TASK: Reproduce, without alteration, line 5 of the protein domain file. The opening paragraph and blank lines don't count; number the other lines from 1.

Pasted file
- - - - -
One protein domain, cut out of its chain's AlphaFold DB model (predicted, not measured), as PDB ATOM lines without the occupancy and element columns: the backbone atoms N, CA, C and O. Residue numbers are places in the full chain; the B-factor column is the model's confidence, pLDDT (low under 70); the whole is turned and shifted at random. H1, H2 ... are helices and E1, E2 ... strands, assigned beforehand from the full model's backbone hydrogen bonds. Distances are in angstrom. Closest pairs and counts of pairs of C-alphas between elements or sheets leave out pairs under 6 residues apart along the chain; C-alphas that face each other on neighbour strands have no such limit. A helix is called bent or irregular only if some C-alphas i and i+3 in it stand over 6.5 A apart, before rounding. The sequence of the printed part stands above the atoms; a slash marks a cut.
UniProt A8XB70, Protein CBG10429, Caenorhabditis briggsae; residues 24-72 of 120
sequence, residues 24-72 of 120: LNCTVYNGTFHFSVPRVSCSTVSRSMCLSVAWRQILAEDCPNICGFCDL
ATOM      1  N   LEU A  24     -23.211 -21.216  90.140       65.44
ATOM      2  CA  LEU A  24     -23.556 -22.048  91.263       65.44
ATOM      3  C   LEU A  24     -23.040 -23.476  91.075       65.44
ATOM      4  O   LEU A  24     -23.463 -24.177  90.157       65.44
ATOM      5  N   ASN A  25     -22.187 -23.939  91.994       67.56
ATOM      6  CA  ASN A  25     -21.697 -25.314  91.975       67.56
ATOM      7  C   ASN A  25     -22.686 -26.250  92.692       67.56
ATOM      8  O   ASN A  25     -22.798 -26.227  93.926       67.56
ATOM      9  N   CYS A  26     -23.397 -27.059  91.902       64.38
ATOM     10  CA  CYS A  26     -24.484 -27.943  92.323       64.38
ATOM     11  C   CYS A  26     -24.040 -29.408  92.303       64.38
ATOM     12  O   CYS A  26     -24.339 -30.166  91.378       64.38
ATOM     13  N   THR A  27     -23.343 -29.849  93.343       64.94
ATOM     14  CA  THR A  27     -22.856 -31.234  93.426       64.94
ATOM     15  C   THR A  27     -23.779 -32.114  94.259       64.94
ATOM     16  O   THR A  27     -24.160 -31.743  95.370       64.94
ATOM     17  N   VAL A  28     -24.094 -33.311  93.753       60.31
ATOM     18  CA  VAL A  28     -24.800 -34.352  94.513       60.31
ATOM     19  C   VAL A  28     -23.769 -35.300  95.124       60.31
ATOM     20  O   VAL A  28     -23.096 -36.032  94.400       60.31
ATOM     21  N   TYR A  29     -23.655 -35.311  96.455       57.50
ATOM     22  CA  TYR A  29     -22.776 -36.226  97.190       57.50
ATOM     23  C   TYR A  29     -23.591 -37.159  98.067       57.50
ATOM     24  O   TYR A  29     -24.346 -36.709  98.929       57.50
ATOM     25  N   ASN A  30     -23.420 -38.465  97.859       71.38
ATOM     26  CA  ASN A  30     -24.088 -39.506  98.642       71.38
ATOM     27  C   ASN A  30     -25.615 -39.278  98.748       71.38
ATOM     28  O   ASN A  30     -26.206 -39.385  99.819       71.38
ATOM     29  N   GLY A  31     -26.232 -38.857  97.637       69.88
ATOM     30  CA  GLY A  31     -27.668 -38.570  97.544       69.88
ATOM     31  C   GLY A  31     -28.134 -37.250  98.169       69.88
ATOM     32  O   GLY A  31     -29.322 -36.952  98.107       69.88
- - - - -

ATOM      3  C   LEU A  24     -23.040 -23.476  91.075       65.44